by MICHAEL YORK
As a fairly new American citizen I wanted to see my adopted country in all its sea to shining sea variety, and what better way, I thought, than by headlining in a musical that has become part of the cultural fabric. The time seemed right too – in a world run by too many Mordreds, people needed to be reminded of Camelot’s brief and shining moment of idealized government, where love and honor were realities and not just cynical spin words.
As it has turned out, the sheer expense of energy demanded by eight performances a week (and often five at the weekend), the constant traveling (on what is amusingly called the “rest day”), plus handling all the publicity duties, has rather blunted my ambitions for extra-curricular activities. Much time has been spent in enforced resting in order to maximize showtime energy. But the positive audience response everywhere has made this more than worthwhile.
There have been many other pleasures and I have amassed some outstanding memories, many that thankfully I have been able to share with my wife, Pat, who has accompanied me whenever her own work allowed. They include vistas of upstate New York blanketed in picture-postcard snow; the brand new sculpture garden in Seattle; the muddy river torrenting through Greenville, S. Carolina where the Governor’s School for the Arts impressed with its new campus; a preview of the marvelous new gallery installations, opening later this year, at the Detroit Institute for the Arts; Chicago blooming with brio and tulips and its bravura new Millennium Park, with its stunning Peninsula Hotel providing a sybaritic home-from-home; some welcome repose in the Ritz Carlton Spa in Orlando and, all across the country, equally welcome manna from Whole Foods stores that now seem as ubiquitous as Starbucks. And all along the way I have benefited from the sheer kindness of strangers.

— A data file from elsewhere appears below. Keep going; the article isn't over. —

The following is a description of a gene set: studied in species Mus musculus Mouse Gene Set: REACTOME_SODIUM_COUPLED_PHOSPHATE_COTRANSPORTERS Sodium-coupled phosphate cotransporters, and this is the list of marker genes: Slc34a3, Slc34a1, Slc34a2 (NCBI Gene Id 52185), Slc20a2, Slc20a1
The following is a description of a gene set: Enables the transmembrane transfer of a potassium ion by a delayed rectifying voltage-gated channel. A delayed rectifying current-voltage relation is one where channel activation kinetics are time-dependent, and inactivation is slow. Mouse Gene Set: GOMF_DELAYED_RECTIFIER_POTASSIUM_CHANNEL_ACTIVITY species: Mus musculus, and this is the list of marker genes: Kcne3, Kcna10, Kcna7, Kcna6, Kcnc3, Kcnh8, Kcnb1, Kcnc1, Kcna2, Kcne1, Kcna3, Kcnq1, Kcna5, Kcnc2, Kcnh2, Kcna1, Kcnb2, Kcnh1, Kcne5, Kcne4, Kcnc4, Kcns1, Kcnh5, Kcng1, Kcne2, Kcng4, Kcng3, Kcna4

Some odd things have also been observed. Why is cheese now dumped on everything – even seafood - and ice automatically served with water in rooms made arctic by air-conditioning? Why so much unhealthy and expensive cooling? I have now become an expert on hotel rooms where the simplest things – bright bedside lamps and hooks on doors, for example, represent true luxury, meriting whole extra stars.
The passing months have been marked by the birthday cakes, served at intermission, of our talented and dedicated company, my cherished extended family. One actor claimed he was asked by a chambermaid, “Do you want your room done? Or are you just show folk?” After this experience on tour, I’m even more proud to be counted in that number, and very much look forward to granting audience to further audiences in our remaining city venues – Philadelphia, Fort Lauderdale, Toronto, Washington and Pittsburgh. No RSVP necessary!
Wednesday, June 13, 2007